Of the three flavours, we all liked the Cashew & Vanilla the best. The bar tasted very fresh with a definite buttery cashew flavour. I think I appreciated this flavour the most because it's unlike any other bar on the market (cocoa and almond are commonplace). While the other two AMRAP Bar flavours were good, they couldn't compare to the Cashew & Vanilla. Texture-wise, they're comparable to a Lara Bar, but not nearly as oily. They're also less sweet than Lara Bars (which stands to reason as most Lara Bars are date-based).

As part of an endurance cycling nutrition strategy:
My biggest problem with long distance cycling is finding something that isn't too sweet and or too dry (I use a lot of gels on long rides and too much sweet stuff makes me nauseous). I often pack a banana or two in my jersey pockets, but need a quick portable food with staying power. AMRAP Bars did the trick. I took half a bar of each on my ride, biting off small pieces in between gels. The only bar that I wouldn't take on a ride again is the Fig & Cacao - it was just too sticky after being in my jersey. The other bars held up well. I had a awesome ride - no bonking or GI distress - and AMRAP Bars played an important role in that.

Your chance to include AMRAP Bars in your adventures
I want you to be able to ride and run longer so I'm giving away 1 variety pack of AMRAP Bars (12 bars, 4 of each flavour, $48 value). Giveaway opens September 4, 2014 and closes September 10, 2014. Open to Canadian and US Citizens. To enter, complete the follow super-duper easy entry methods:
a Rafflecopter giveaway

I will announce the winner on the blog on September 10, 2014. Check back and good luck!

Disclaimer: I was provided product samples free of charge by AMRAP Nutrition, as part of my affiliation with Sweat Pink and Fit Approach. I received no further financial or product compensation. All view are my own.

Tuesday, August 19, 2014

Review: Merrell Pace Glove 2

I don't like change.

I know this will come as a surprise, since I regularly do big crazy things, like have babies, quit my job and move thousands of miles from home. Change is something that I do, but it always makes me squirmy. This is always hugely evident when I buy new running shoes. When I switched from conventional running shoes to Merrell minimalist gear three years ago, I spent a ridiculous amount of time researching which model to get, finally settling on the Pace Gloves after advice from Jason Robillard and Vanessa Runs. I wore them for hundreds of miles until the the mesh was shredded during a weekend of pacing a runner though 80K at Dirty Girls. The Vibram soles were intact, but with a destroyed upper, the Pace Gloves were no longer comfortable to wear on trails.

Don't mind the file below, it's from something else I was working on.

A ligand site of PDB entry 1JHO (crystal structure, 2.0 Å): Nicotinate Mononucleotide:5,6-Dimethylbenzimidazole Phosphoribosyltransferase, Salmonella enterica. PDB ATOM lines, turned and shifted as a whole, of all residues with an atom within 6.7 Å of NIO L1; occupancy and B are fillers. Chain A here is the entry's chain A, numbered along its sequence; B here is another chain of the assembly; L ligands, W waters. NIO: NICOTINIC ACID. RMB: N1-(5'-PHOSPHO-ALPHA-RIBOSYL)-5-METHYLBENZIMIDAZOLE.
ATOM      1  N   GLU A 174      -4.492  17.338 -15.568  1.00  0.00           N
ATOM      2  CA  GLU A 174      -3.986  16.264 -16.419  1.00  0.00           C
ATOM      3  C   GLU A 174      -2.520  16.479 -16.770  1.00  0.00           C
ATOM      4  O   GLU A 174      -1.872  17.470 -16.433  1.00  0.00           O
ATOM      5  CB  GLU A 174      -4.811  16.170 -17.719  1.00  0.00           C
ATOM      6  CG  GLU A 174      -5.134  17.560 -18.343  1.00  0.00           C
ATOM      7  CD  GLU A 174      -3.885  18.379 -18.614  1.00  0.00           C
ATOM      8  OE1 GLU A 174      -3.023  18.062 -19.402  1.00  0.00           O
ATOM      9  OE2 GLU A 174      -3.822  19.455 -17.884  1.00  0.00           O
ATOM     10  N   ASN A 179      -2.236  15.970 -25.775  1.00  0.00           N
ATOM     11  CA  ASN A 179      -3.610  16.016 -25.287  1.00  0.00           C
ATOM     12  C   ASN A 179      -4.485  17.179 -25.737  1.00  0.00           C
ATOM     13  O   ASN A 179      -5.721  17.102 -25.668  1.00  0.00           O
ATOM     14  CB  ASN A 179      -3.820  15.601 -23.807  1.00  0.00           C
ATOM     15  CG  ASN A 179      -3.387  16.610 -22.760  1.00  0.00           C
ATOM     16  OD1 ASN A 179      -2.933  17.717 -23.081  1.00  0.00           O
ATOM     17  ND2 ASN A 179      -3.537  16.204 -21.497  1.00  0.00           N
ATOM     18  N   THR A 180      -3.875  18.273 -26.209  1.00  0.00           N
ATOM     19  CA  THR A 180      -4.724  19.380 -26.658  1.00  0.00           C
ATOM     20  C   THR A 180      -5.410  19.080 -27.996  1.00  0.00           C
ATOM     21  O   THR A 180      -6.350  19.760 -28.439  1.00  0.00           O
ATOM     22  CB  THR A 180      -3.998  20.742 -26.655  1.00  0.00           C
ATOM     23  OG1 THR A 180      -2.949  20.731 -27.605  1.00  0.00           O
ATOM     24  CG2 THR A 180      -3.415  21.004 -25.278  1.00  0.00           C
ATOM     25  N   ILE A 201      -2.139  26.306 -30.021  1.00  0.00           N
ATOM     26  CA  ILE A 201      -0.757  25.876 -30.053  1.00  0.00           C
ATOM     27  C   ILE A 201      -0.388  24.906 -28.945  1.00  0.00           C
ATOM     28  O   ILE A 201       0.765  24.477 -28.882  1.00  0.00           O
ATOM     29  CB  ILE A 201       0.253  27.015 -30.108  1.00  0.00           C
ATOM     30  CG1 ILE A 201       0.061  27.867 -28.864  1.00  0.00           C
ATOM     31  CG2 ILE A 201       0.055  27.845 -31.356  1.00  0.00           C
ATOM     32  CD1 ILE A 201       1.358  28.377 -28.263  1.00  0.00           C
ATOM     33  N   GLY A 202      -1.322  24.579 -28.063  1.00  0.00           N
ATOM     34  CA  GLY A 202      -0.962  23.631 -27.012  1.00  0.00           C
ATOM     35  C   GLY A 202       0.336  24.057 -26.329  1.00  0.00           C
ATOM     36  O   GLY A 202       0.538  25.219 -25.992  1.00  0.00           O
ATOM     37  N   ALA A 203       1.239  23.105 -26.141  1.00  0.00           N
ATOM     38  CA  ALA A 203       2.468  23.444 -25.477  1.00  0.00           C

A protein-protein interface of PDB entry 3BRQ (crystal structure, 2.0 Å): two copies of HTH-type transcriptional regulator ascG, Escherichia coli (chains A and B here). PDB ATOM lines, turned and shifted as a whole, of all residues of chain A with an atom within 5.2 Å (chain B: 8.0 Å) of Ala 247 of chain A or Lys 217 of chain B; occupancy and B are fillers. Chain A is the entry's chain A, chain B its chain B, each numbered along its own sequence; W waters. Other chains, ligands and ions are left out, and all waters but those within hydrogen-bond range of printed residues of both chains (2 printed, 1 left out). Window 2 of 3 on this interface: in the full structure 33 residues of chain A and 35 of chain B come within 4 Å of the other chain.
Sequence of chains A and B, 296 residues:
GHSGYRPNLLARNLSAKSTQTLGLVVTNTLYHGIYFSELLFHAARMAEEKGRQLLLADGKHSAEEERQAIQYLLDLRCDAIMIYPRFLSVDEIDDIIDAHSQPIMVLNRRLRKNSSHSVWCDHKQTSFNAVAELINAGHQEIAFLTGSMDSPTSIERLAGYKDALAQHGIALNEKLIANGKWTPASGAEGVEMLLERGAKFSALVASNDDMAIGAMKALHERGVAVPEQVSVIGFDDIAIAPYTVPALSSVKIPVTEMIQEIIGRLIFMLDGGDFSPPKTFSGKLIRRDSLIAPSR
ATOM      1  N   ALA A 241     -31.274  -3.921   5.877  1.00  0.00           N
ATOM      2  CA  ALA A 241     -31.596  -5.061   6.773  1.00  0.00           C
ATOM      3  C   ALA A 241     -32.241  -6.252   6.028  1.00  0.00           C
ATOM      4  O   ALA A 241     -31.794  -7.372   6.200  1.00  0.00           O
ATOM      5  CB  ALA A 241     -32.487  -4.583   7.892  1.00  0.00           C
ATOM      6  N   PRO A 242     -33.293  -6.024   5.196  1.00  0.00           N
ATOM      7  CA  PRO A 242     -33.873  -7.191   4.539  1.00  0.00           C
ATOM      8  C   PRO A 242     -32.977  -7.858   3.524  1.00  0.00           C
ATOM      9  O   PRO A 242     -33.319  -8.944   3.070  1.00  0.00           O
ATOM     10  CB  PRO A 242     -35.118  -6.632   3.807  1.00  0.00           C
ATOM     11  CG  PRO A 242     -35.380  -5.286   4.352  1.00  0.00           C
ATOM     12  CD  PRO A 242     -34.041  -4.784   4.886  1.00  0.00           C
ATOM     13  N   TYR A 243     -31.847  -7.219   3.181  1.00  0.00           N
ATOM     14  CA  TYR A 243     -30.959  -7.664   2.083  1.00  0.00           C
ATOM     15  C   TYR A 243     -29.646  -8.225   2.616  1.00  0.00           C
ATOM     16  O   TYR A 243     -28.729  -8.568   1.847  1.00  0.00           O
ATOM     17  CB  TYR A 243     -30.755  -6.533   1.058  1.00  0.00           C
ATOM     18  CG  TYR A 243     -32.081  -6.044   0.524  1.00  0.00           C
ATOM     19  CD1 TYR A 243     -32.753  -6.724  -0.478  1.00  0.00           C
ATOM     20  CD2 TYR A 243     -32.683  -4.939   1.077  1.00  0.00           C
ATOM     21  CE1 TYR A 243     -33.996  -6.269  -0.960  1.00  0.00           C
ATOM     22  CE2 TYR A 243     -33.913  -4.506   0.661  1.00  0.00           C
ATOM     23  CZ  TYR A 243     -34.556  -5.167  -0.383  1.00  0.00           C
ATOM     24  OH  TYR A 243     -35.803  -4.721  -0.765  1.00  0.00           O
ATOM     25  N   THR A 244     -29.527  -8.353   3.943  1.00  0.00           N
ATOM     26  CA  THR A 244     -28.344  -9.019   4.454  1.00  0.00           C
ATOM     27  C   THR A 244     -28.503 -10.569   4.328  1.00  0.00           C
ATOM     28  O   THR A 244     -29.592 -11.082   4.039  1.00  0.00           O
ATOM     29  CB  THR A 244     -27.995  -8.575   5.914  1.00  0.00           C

By that time, Merrell had come out with the Pace Glove 2, changing many of the features I loved (but many other runners did not).

Updates to the Pace Glove included:
- sportier look and new colourways
- eliminating the elastic heel cup
- changing the lacing system to their new OmniFit system

Now, I really am not concerned about the colour of my shoes (really), but the last two changes had me totally freaked out. I'd come accustomed to wearing my Pace Gloves without socks and I was worried that the changes meant I'd have to wear socks to get a better shoe fit. Would I still wear the same size? I wouldn't be lying if I said these questions kept me awake at night.

I finally took the plunge and ordered a pair of Pace Glove 2 from Merrell.ca, more motivated by the fact that I'd promised to do more pacing at Dirty Girls this year and my shredded Pace Gloves weren't going to cut it.

Straight out of the box, the shoes felt like a dream, just like my old Pace Gloves. I think I actually sighed and hugged them. My first run in them was a short, sock-less 7K, where my feet rubbed quite a bit across the top, resulting in a few small blisters. I think this has more to do with the fact I haven't been wearing any shoes at all, the the tops of my feet are quite soft. The next few runs I wore socks and bandaids and remained blister-free. The new lacing system allowed for a better fit with socks, something that I know I'll appreciate over the winter months. The new lacing system also means thar the fit is a little more generous, allowing for swelling - something my old Pace Gloves did not.

As for the elasticized heel cup - the feature I adored? I don't miss it at all.

Read more thorough reviews of the Merrell Pace Glove 2 on

Disclaimer: I used my own dollar bills to pay for my Merrell Pace Glove 2. Yup, all the opinions are my own.